What can I do with a 'Test' Playstation 2?
April 12, 2006 5:53 AM   Subscribe

I have access to an old-style (ie chunky) PS2 with 'Test' logo'd on the side as opposed to the normal 'PS2' (Pic here) and was wondering what I could do with it that would be interesting. Will it run home-brew code? If so, does anyone have links/resources to point me in the right direction?
posted by jim.christian to Computers & Internet (8 answers total)
I work at Electronic Arts, and I have one of these guys on my desk. I think in order to do debugging, you need one of the giant "tool" kits. From everything I understand, it's really hard to develop at all for the PS2. If you're really interested in homebrew development, I reccomend DS/ GBA Advance. There's a huge community and they are a hell of alot cheaper, you can do it with off the shelf systems
posted by the theory of revolution at 6:25 AM on April 12, 2006

I think it depends on what model it is. Some will run burned CDs and DVDs, some won't. The ASSEMblergames.com forums has a section about these units and is reasonably active. The site is mainly for collectors of obscure dev hardware like this, but some of the people on the site actually like to use them. PS2DEV may have information about your TEST unit, but I haven't been on the site much.
posted by zsazsa at 6:27 AM on April 12, 2006

I'm jealous. I had use of a friend's TEST PS2 once and it allowed me (and amazed friends) to play NTSC Katamari Damacy when it was never released for PAL.

Region locking sucks.
posted by bruceyeah at 6:41 AM on April 12, 2006

I'm pretty sure all Test PS2s will run original games from any region, which is extremely useful if you're in the Sony release/conversion wilderness of Europe and less useful but still interesting if you're in the US. As zsazsa said, some will also run recordable media and some won't. There's homebrew software out there which is intended to be run from a CD/DVD-R on modded PS2s, but not an awful lot, since the Xbox is so much easier to code for and run stuff on. So you've effectively got a modchipped system, with all the (legal) potential therein for imported games, and possibly (illegal) potential for copied games as well.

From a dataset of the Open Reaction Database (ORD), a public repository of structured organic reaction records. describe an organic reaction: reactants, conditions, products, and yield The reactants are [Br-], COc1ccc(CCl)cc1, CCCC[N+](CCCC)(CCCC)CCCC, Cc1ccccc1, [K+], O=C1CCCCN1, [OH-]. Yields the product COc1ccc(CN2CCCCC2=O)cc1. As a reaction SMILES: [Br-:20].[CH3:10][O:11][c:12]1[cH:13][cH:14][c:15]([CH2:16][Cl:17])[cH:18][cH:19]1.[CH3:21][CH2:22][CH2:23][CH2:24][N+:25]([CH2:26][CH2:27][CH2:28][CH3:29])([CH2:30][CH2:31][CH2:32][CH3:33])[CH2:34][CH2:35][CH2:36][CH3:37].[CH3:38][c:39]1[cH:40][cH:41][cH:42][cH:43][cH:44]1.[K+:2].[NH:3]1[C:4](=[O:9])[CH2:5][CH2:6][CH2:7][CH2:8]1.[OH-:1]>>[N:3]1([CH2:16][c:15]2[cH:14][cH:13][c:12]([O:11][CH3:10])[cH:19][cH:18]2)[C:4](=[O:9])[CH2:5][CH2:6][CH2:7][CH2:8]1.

bruceyeah, dude, pick up a modded machine! It lets you play any and all imported games, and you wouldn't believe how much most PS2 games are butchered (those that are even released) for PAL regions.
posted by terpsichoria at 8:00 AM on April 12, 2006

Great stuff, thanks for your answers. I am in Europe and have access to imports. Since playing Me & My Katamari on the PSP, I'd love to have a go at the original on the PS2.

I'll give it a shot. Thanks again.
posted by jim.christian at 9:21 AM on April 12, 2006

Basically a test PS2 has the same capabilities as a modded PS2: it can play games on burned media, and doesn't have region locking. In fact, some game developers save on the expense of getting test PS2s and mod normal PS2s instead.
(although it's the dev kits that are really expensive... they look like a huge PS2, but actually are Linux boxes with embedded PS2 hardware).
posted by Emanuel at 9:46 AM on April 12, 2006

I don't know much about their special abilities apart from a modded PS2, but I will tell you what makes the PS2 test kit superior to the XBox or GameCube test kits: They play commercial games. The test kits for the other systems will not play store-bought games, believe it or not (Well, an Xbox one could, but it had to be converted to retail mode first).
posted by Durhey at 12:36 PM on April 12, 2006

Yeah, it's more or less the same as a modded PS2. It plays burned DVDs and has no region checking. If you had the right software, you could run games from your PC, or write some homebrew code. However, it's all commercial software and many thousands of dollars (if anyone would even sell it to you). There may be some homebrew tools on the net, but I don't know for certain.

The reason you can't play commercial games on Xbox/Gamecube kits is because they don't want you to be able to reverse-engineer them. Which is too bad, 'cause all anyone really wants is something to do while the game is building.
posted by Sibrax at 1:05 PM on April 12, 2006

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